Israel’s Gantz Would Likely Maintain Netanyahu’s Foreign-Policy Stance

Date: 09-24-19

By: Felicia Schwartz

Outlet: The Wall Street Journal

TEL AVIV—Retired Gen. Benny Gantz, possibly weeks away from being Israel’s next leader, would likely follow the same path as Prime Minister Benjamin Netanyahu on strengthening his country’s alliance with the U.S., securing its borders and countering Iran at a time of crisis in the Middle East.

But Mr. Gantz, 60 years old, has pledged to steer a more unifying course for Israeli society, scaling back religion’s place in daily life and concentrating less power in the hands of the prime minister. A Gantz-led government, should one emerge, could have implications for Israel’s relations with American Jews and any future peace negotiations with the Palestinians.

Such a coalition would also return the premiership to the hands of a celebrated Israeli military figure. Some of the country’s most heralded leaders, from David Ben Gurion to Menachem Begin and Ariel Sharon, share that heritage. Mr. Gantz served as the head of Israel’s military from 2011 to 2015, while Mr. Netanyahu was the prime minister.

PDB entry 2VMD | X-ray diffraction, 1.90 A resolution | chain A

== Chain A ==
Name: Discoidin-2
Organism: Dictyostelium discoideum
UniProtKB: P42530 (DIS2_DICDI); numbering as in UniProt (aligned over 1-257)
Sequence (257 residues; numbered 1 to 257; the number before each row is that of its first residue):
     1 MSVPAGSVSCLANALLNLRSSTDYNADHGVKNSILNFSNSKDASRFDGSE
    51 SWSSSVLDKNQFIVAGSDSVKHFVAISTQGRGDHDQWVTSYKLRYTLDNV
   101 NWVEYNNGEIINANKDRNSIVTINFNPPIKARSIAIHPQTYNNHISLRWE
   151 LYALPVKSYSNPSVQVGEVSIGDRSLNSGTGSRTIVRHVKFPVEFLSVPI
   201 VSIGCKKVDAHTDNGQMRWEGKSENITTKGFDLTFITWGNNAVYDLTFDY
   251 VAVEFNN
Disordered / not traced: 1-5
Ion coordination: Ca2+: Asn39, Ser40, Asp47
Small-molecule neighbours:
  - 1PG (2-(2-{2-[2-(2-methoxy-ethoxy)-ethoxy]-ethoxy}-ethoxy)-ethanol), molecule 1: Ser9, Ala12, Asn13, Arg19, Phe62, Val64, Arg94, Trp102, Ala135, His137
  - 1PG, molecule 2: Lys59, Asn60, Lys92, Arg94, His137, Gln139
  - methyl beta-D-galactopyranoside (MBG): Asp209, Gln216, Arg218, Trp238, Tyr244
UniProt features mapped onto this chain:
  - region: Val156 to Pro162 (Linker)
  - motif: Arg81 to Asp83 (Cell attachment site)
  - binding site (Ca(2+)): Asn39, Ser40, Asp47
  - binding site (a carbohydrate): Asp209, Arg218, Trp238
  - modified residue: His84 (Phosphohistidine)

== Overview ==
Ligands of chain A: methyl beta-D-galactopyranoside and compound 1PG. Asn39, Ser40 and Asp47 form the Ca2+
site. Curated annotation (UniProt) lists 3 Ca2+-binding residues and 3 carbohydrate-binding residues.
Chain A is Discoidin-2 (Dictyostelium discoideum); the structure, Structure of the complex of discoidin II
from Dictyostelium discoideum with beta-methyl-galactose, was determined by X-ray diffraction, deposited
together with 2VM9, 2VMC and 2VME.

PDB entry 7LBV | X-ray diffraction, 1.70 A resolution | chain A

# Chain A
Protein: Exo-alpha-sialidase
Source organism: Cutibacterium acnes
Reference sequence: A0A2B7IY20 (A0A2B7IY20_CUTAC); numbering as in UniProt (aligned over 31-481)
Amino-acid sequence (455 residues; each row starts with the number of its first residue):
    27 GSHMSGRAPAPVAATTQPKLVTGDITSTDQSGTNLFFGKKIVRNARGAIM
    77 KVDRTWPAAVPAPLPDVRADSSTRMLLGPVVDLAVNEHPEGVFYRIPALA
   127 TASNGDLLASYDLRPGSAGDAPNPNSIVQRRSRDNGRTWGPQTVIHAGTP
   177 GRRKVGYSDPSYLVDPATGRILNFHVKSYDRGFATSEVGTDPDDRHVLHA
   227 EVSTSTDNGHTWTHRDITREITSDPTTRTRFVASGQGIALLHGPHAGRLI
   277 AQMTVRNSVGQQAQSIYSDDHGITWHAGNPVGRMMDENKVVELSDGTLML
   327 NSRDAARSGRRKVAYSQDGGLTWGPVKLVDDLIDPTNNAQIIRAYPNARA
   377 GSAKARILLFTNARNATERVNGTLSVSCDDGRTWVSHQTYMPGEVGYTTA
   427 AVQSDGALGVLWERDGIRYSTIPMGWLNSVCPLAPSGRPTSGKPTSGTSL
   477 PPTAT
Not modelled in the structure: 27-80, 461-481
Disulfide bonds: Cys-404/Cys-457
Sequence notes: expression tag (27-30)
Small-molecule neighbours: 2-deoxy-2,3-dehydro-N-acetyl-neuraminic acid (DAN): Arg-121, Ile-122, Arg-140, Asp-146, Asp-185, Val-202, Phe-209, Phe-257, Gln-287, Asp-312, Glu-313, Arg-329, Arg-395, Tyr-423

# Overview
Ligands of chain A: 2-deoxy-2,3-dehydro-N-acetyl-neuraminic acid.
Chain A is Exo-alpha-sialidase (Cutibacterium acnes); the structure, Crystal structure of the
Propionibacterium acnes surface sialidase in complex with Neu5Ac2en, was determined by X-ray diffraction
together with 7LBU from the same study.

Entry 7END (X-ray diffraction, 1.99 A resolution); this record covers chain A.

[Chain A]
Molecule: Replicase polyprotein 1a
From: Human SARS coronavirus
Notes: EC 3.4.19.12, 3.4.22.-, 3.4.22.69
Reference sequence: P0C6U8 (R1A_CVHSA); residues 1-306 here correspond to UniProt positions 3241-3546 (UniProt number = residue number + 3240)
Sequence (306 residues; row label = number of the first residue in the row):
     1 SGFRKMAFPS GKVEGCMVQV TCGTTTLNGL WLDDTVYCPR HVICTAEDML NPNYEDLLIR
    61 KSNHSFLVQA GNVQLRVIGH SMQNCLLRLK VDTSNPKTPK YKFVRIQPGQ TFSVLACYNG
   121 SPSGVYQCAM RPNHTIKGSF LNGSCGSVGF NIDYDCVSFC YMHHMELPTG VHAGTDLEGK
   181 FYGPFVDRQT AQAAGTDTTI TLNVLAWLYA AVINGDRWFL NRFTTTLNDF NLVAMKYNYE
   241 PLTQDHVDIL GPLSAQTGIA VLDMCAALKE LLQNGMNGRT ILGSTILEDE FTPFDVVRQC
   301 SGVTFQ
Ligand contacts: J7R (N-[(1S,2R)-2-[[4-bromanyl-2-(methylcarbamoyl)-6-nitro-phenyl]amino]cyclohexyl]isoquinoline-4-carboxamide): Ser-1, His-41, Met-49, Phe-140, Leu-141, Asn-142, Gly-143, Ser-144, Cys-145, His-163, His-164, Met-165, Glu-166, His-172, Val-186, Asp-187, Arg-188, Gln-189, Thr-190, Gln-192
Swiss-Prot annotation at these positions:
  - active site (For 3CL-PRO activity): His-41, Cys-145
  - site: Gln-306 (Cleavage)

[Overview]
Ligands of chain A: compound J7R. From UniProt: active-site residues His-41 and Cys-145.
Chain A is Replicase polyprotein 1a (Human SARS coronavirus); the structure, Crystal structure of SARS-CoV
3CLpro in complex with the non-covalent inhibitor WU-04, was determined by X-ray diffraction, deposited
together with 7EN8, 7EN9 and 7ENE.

Mr. Gantz campaigned on offering a clean break from Mr. Netanyahu, whom he criticized for being corrupted by too many years in office. The prime minister could be indicted soon after a hearing next month on charges of bribery and fraud, which he denies.

“We will bring about a real change in priorities, and heal Israeli society in all its parts,” Mr. Gantz said on Thursday in a news conference where he declared victory, without being asked to form a government.